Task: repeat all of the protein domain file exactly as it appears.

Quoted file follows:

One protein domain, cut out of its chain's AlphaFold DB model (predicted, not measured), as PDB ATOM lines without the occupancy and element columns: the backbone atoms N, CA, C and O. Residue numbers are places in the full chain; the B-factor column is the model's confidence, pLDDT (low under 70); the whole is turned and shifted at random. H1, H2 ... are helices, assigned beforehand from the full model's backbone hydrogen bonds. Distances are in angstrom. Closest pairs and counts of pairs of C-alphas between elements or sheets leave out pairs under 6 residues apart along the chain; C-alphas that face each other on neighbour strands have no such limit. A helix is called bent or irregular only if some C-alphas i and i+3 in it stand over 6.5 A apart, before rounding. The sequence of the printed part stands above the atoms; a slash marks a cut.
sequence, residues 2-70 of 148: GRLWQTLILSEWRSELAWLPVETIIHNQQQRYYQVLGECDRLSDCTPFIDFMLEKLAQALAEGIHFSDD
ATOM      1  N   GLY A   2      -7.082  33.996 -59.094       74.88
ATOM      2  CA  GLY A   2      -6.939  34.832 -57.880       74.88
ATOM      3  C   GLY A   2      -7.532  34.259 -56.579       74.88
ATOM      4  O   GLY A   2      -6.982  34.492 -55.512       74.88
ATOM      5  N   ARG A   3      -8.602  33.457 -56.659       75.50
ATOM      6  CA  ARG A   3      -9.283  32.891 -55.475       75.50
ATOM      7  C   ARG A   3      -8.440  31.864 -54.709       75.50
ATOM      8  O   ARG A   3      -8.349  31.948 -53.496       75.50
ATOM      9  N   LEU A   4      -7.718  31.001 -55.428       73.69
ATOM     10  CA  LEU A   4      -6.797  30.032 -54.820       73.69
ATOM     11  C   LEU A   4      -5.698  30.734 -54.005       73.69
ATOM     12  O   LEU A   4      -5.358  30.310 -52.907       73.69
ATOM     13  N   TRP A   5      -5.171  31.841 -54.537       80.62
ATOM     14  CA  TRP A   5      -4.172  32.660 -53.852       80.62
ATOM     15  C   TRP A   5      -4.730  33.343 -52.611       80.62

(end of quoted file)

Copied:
One protein domain, cut out of its chain's AlphaFold DB model (predicted, not measured), as PDB ATOM lines without the occupancy and element columns: the backbone atoms N, CA, C and O. Residue numbers are places in the full chain; the B-factor column is the model's confidence, pLDDT (low under 70); the whole is turned and shifted at random. H1, H2 ... are helices, assigned beforehand from the full model's backbone hydrogen bonds. Distances are in angstrom. Closest pairs and counts of pairs of C-alphas between elements or sheets leave out pairs under 6 residues apart along the chain; C-alphas that face each other on neighbour strands have no such limit. A helix is called bent or irregular only if some C-alphas i and i+3 in it stand over 6.5 A apart, before rounding. The sequence of the printed part stands above the atoms; a slash marks a cut.
sequence, residues 2-70 of 148: GRLWQTLILSEWRSELAWLPVETIIHNQQQRYYQVLGECDRLSDCTPFIDFMLEKLAQALAEGIHFSDD
ATOM      1  N   GLY A   2      -7.082  33.996 -59.094       74.88
ATOM      2  CA  GLY A   2      -6.939  34.832 -57.880       74.88
ATOM      3  C   GLY A   2      -7.532  34.259 -56.579       74.88
ATOM      4  O   GLY A   2      -6.982  34.492 -55.512       74.88
ATOM      5  N   ARG A   3      -8.602  33.457 -56.659       75.50
ATOM      6  CA  ARG A   3      -9.283  32.891 -55.475       75.50
ATOM      7  C   ARG A   3      -8.440  31.864 -54.709       75.50
ATOM      8  O   ARG A   3      -8.349  31.948 -53.496       75.50
ATOM      9  N   LEU A   4      -7.718  31.001 -55.428       73.69
ATOM     10  CA  LEU A   4      -6.797  30.032 -54.820       73.69
ATOM     11  C   LEU A   4      -5.698  30.734 -54.005       73.69
ATOM     12  O   LEU A   4      -5.358  30.310 -52.907       73.69
ATOM     13  N   TRP A   5      -5.171  31.841 -54.537       80.62
ATOM     14  CA  TRP A   5      -4.172  32.660 -53.852       80.62
ATOM     15  C   TRP A   5      -4.730  33.343 -52.611       80.62